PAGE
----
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West Bromwich Albion: Manager Sam Allardyce to leave at end of season – BBC Sport

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West Brom 1-3 West Ham: I’m not long term – Allardyce on West Brom departure

Sam Allardyce will leave his role as West Brom manager at the end of the season.

Allardyce suffered his first Premier League relegation when defeat at Arsenal on 9 May ensured they would drop into the Championship.

The former Bolton, Newcastle, West Ham, Sunderland and England boss succeeded the sacked Slaven Bilic at West Brom on an 18-month contract in December.

Allardyce, 66, said he felt unable to commit to Albion for the long term.

He said: “West Bromwich Albion made me a generous offer to stay at The Hawthorns that shows the commitment of an ambitious club. After serious consideration, I have decided not to accept that offer.

“If I were to stay and achieve promotion next season the expectation would be for me to continue for at least another season and, sadly, that is not a commitment I feel able to make at this stage of my career.”

West Brom technical director Luke Dowling said the club had “very much hoped to have Sam in charge for next season and beyond”.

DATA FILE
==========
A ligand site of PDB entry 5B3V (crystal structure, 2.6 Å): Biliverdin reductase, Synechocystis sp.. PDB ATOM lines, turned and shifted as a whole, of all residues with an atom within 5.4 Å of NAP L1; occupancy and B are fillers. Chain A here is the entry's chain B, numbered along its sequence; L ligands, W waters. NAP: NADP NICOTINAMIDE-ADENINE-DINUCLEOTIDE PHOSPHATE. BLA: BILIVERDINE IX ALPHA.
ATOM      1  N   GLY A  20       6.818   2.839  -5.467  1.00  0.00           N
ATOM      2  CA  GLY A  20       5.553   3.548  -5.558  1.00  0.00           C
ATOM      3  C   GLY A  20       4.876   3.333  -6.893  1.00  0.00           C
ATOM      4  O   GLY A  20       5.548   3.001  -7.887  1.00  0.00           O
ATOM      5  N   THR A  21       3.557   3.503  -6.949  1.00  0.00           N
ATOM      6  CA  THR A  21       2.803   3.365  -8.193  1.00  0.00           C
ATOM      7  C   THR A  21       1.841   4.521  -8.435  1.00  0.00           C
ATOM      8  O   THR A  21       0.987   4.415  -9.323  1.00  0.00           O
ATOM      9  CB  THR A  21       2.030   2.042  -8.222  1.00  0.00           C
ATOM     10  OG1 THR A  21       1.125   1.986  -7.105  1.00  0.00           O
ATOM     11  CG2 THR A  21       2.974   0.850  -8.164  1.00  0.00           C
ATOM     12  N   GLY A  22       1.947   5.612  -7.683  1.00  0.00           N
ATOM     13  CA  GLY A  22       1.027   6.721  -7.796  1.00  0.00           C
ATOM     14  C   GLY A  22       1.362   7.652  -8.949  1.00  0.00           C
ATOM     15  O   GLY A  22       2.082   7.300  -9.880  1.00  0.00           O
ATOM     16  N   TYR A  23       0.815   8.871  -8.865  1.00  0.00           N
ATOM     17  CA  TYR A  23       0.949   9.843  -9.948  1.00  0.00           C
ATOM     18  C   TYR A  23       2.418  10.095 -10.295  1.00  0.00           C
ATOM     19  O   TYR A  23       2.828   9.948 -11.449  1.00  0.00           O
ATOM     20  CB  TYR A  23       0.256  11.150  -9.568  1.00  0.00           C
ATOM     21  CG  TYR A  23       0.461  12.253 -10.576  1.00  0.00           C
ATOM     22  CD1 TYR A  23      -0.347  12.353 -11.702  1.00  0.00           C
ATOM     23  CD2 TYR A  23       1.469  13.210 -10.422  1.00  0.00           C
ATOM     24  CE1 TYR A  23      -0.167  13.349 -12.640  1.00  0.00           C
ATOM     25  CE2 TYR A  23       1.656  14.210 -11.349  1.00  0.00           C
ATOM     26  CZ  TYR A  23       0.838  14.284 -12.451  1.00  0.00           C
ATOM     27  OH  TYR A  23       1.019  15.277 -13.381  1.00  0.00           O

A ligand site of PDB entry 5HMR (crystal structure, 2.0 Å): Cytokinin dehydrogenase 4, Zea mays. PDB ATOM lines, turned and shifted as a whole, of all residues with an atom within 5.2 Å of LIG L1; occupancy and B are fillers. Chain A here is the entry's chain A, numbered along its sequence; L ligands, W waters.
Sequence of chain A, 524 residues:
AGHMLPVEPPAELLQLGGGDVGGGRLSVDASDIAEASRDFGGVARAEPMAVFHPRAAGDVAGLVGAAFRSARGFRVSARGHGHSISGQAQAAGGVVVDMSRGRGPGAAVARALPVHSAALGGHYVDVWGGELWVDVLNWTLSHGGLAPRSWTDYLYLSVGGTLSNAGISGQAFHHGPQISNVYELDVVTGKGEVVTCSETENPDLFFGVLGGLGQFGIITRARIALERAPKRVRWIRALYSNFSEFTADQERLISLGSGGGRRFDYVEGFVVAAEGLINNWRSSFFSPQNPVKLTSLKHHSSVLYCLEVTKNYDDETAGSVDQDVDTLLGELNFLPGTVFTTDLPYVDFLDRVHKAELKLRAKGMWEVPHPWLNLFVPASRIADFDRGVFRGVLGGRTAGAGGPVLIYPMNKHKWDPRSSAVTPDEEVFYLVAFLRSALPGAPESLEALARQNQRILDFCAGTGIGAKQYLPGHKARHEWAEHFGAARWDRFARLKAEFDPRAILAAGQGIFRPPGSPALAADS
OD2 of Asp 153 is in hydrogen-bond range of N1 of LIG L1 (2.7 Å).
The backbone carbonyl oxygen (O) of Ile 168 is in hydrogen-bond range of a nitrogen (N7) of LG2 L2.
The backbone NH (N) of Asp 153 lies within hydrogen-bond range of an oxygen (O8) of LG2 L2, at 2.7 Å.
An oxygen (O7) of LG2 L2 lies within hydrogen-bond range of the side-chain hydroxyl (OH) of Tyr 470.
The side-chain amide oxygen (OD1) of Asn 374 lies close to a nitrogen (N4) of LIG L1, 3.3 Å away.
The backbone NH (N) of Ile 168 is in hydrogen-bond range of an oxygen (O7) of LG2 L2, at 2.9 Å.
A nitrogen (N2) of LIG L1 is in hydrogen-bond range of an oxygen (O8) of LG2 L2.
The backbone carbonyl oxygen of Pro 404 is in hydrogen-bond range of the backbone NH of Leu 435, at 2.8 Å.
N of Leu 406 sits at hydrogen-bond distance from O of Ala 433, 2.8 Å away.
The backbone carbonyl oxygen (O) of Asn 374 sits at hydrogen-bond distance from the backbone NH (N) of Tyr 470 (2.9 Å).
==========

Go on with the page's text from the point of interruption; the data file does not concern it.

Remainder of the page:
The club, promoted as Championship runners-up last term, suffered their 21st defeat of the campaign with a 3-1 loss at home to West Ham on Wednesday. They are 19th in the table, having taken 26 points from 37 games.

Allardyce’s final match in charge will be away to Leeds United on Sunday.

His assistant Sammy Lee and first-team coach Robbie Stockdale will also leave the club.

“Sam, Sammy and Robbie came in at a really difficult time for the football club and worked tirelessly in their efforts to keep the club in the Premier League,” Dowling said.

“Unfortunately, collectively, we were unable to achieve our goal of surviving relegation. In the second half of the season, we played with passion and desire, delivering some memorable results with organised, entertaining football.

“Ultimately, we were unable to accumulate the points total required to keep us here, but Sam certainly restored pride with a number of resilient displays.”

‘I am a short-term manager’

Allardyce was sacked by Everton in May 2018 after six months in charge, having taken the club from 13th in the Premier League to eighth – but he was criticised for the side’s style of play.